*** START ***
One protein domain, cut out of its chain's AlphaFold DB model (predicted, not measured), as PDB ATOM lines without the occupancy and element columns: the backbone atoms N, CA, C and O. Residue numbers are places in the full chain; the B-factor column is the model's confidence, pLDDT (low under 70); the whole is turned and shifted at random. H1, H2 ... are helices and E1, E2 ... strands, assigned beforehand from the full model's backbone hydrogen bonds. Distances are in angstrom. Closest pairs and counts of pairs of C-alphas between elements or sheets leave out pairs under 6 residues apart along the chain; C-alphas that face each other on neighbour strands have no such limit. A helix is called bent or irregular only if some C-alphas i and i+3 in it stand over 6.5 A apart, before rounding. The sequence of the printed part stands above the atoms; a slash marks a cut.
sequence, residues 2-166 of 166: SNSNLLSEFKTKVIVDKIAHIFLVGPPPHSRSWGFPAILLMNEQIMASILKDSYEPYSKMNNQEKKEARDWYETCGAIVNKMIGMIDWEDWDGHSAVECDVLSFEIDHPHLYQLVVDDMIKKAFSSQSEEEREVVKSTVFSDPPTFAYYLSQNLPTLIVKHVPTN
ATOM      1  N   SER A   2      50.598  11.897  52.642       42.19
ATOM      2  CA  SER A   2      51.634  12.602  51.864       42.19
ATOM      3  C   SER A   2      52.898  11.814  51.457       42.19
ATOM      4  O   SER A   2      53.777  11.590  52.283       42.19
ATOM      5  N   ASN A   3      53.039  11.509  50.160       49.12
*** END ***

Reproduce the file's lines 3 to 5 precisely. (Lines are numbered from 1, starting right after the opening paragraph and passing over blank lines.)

ATOM      2  CA  SER A   2      51.634  12.602  51.864       42.19
ATOM      3  C   SER A   2      52.898  11.814  51.457       42.19
ATOM      4  O   SER A   2      53.777  11.590  52.283       42.19